• Strange animal behavior - a dog, cat or other pet behaves strangely. Dogs may bark at something unseen, cower without apparent reason or refuse to enter a room they normally do. Cats may seem to be "watching" something cross a room. Animals have sharper senses than humans, and many researchers think their psychic abilities might be more finely tuned also. 
  • Feelings of being watched - this is not an uncommon feeling and can be attributed to many things, but it could have a paranormal source if the feeling consistently occurs in a particular part of the house at a particular time.
Those are some of the most common experiences of those who think their houses are haunted. Yet even stranger things can happen...

The following phenomena are more rare, but could be stronger evidence of a haunting:
  • Mild psychokinetic phenomena - hearing a door open or close is one thing. Actually seeing it happen is quite another. Similarly, actually seeing a light go on or off by itself is greater proof that something unexplained is happening. Do you see the TV or radio turn on? Or perhaps you're present when a child's powered toy begins to operate on its own. Doors and windows are locked or unlocked. Some people report that when they are in bed they can feel and/or hear something sitting on the bed.
  • Feelings of being touched - the feeling of being watched is one thing, and actually feeling like you are being touched is quite another. Some people feel something brush past them, something touching their hair or "a hand" on the shoulder. Some feel a gentle poke, push or nudge.
  • Cries and whispers - on occasion, muffled voices, whispering and crying can be heard. Sometimes it's music from some unknown source. People hear their names being said. This phenomenon, as is true for the one above, gains more credibility if more than one person hears or sees the same thing at the same time.
  • Cold or hot spots - cold spots are classic haunting symptoms, but any instance of a noticeable variance in temperature without a discernable cause could be evidence.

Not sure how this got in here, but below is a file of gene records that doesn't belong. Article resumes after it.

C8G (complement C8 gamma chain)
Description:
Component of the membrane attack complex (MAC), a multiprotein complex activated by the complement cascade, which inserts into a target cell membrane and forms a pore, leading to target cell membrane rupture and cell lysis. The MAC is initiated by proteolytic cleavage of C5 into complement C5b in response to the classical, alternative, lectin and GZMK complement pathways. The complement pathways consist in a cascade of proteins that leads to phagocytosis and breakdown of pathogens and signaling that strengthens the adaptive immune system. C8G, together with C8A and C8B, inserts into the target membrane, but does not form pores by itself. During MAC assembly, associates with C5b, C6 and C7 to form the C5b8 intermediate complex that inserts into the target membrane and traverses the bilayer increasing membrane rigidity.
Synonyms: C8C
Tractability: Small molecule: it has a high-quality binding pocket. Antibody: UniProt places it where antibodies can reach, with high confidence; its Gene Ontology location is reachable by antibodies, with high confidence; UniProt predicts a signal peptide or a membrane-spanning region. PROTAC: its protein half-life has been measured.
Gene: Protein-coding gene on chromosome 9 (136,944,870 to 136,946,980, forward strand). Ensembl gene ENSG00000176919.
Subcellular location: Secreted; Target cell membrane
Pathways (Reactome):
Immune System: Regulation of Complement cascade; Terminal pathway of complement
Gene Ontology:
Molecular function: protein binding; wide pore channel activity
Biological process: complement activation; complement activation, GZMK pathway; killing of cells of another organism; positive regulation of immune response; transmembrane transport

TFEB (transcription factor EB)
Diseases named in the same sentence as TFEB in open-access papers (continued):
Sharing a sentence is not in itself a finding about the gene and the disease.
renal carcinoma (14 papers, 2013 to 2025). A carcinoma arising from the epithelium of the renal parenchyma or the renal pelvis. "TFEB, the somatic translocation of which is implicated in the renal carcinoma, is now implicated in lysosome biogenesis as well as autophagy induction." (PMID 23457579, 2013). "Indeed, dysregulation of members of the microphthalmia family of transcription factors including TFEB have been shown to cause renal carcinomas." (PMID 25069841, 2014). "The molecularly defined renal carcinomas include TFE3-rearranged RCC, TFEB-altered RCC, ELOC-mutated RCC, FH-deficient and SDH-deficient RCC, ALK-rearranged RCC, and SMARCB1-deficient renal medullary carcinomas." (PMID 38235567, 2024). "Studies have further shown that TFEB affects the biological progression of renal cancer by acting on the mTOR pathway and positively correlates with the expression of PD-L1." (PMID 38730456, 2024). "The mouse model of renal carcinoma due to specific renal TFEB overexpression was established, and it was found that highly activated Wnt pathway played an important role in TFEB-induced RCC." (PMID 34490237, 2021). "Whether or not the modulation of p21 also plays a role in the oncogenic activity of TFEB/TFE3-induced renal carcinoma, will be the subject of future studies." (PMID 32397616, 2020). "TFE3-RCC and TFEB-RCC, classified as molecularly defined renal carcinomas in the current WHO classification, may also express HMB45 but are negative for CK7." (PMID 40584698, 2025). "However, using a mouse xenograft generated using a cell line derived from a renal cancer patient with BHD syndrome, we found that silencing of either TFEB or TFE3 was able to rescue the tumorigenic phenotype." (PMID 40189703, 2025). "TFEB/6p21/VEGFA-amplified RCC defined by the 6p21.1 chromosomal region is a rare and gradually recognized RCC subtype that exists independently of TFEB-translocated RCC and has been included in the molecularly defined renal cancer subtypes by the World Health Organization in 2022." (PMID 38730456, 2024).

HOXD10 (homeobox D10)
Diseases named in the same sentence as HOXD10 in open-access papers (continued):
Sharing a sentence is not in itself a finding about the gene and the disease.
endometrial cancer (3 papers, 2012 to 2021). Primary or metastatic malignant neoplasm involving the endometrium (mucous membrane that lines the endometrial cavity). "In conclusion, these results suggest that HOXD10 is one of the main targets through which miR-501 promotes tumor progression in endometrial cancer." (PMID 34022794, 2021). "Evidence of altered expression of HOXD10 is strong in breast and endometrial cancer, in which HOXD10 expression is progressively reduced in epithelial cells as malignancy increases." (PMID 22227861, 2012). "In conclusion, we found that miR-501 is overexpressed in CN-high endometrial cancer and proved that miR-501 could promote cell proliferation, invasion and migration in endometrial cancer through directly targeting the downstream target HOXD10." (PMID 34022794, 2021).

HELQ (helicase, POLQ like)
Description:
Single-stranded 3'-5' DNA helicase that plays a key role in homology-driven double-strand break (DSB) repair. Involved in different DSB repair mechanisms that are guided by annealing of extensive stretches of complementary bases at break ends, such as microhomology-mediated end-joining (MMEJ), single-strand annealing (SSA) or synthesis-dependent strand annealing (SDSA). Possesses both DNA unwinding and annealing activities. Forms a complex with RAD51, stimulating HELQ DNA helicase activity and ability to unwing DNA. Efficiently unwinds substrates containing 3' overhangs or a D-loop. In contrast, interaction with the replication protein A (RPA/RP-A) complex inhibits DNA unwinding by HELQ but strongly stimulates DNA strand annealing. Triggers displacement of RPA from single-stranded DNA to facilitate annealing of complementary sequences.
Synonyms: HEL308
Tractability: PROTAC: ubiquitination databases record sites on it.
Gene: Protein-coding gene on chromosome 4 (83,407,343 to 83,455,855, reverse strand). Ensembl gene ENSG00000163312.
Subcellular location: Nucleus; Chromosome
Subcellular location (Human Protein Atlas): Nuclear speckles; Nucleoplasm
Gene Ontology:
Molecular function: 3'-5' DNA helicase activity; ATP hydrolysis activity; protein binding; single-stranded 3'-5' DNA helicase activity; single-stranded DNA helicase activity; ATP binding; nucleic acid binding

• Unexplained smells - the distinct fragrance of a perfume or cologne that you do not have in your house. This phenomenon comes and goes without any apparent cause and may accompany other phenomena, such as shadows, voices or psychokinetic phenomena. Foul odors can happen in the same way.
Rarer still are more extreme phenomena, some of which have been called poltergeist phenomena, and can be quite strong evidence of a true haunting:
  • Moving or levitating objects (severe psychokinetic phenomena) - dinner plates sliding across the table; pictures flying off walls; doors slamming shut with great force; furniture sliding across the floor.
  • Physical assault - scratches, slaps and hard shoves. This kind of personal assault is extremely rare, but obviously highly disturbing.
  • Other physical evidence - unexplained writing on paper or walls; handprints and footprints.
  • Apparitions - physical manifestation of a spirit or entity. These phenomena are also very rare and can take many forms: human-shaped mists or forming mists of some indistinguishable shape; transparent human forms that disappear quickly; and most rarely, human forms that look as real and solid as any living person, but that disappear into a room or even while being viewed.

Sunday, December 18, 2011

Horror for the Holiday: Meet the Anti-Santa

For generations the Christmas season has been infused with sweetness, but some families in Philadelphia are adding a dash of horror.

There are no Christmas lights up at Janet Finegar's house in the Northern Liberties neighborhood of Philadelphia. She does not deck her halls with boughs of holly. Instead, hundreds of rib bones leftover from a neighborhood barbecue hang on a clothesline strung across her backyard. They're bleaching in the sun.